First, genuine empathy is always initially focused on trying to understand what the other person is feeling and experiencing. In this case you were experiencing deep sadness and a heavy sense of loss. Your neighbor missed this because she was focused on her own experience, not yours. She assumed she knew how you were feeling so she didn't inquire. Without intending to, she completely missed what you might have been feeling and how this might have differed from her own experience.

Genuine empathy is always initially focused on trying to understand what the other person is feeling and experiencing.

The second essential ingredient of empathy involves an openness to engage emotionally with the other person. Though you are not able to feel exactly what another person is feeling, nor do you try, you can allow yourself to feel something similar.

As ironic as it may seem, this emotion is actually coming from somewhere out of your own experience. Because you experienced something similar in the past, you are able to relate to and engage with the other person in their experience. The difference is that you keep the focus on their emotion. Your emotion acts as a bridge to more closely understand the other person's emotion.

The tendency though is for each of us to turn the attention to ourselves, much like your neighbor did above. She started out saying she was "sorry for your loss" but the rest was about her. True empathy keeps a laser beam focus on the other person's experience. This way you are able to listen deeply and communicate your genuine concern and care for them. If you are able to do this they will feel closer to you and cared for.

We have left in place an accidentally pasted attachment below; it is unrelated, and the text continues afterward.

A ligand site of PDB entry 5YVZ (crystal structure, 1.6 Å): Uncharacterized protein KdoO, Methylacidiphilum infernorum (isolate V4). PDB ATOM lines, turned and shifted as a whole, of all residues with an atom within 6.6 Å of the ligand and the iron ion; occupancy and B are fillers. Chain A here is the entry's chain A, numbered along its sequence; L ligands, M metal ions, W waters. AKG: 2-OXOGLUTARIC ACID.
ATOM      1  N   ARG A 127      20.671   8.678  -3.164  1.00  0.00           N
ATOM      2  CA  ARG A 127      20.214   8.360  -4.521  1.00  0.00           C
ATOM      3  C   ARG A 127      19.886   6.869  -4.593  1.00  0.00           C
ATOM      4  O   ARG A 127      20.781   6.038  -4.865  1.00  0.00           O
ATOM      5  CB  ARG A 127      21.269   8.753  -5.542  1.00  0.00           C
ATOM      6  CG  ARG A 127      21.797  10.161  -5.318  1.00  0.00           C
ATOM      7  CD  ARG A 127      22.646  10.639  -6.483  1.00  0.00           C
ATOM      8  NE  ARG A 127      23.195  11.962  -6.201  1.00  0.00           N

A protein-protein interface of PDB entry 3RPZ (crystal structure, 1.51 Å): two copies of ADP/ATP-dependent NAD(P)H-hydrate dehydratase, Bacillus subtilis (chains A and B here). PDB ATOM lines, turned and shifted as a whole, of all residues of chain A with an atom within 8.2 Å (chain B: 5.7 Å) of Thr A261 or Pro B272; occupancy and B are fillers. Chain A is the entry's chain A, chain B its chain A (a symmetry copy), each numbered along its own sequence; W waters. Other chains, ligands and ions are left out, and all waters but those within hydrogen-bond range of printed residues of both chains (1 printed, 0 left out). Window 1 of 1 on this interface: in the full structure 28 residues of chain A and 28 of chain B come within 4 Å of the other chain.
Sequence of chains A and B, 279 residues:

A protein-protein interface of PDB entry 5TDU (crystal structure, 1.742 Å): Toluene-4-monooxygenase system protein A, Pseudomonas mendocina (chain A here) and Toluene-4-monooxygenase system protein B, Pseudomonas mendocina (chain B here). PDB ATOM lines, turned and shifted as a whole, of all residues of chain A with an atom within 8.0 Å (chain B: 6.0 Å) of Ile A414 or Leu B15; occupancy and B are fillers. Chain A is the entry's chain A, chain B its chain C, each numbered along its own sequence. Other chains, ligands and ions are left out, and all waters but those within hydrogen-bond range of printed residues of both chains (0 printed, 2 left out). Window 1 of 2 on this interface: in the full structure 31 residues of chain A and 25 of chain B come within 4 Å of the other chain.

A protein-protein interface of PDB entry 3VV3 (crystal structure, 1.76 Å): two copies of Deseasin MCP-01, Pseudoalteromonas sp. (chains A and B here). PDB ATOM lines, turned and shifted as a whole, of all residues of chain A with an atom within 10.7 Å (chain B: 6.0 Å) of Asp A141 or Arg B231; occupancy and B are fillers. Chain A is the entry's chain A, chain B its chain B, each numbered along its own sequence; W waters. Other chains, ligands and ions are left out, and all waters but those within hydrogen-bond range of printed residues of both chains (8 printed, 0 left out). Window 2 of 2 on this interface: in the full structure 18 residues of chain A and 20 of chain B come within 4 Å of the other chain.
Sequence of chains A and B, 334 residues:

Gary Gilles, LCPC

Gary Gilles is a Licensed Clinical Professional Counselor (LCPC) in private practice for over 20 years. He is passionate about helping people live empowered, healthy lives. He works from the idea that we feel most contented and in control of our lives when we take action on what we value most. This typically involves choices around relationships and personal habits. He uses his expertise as a change agent in his counseling practice, his blog and his books to help people get their lives back on track. Gary's hundreds of published articles have appeared in a wide range of print and online publications. He currently publishes a popular blog entitled Relationship Matters at http://garygilles.com. His books are available at http://www.lifetransformingbooks.com. You can contact Gary at: gary@garygilles.com.

Reader Comments
Discuss this issue below or in our forums.

Occupy empathy - Edwin Rutsch - Dec 30th 2014

hi Gary,

I added a link to your article to our empathy magazine.  Keep up the good work in promoting empathy. 

edwin

Center for Building a Culture of Empathy
http://cultureofempathy.com

 

Follow us on Twitter!

Find us on Facebook!



This website is certified by Health On the Net Foundation. Click to verify.This site complies with the HONcode standard for trustworthy health information:
verify here.

Powered by CenterSite.Net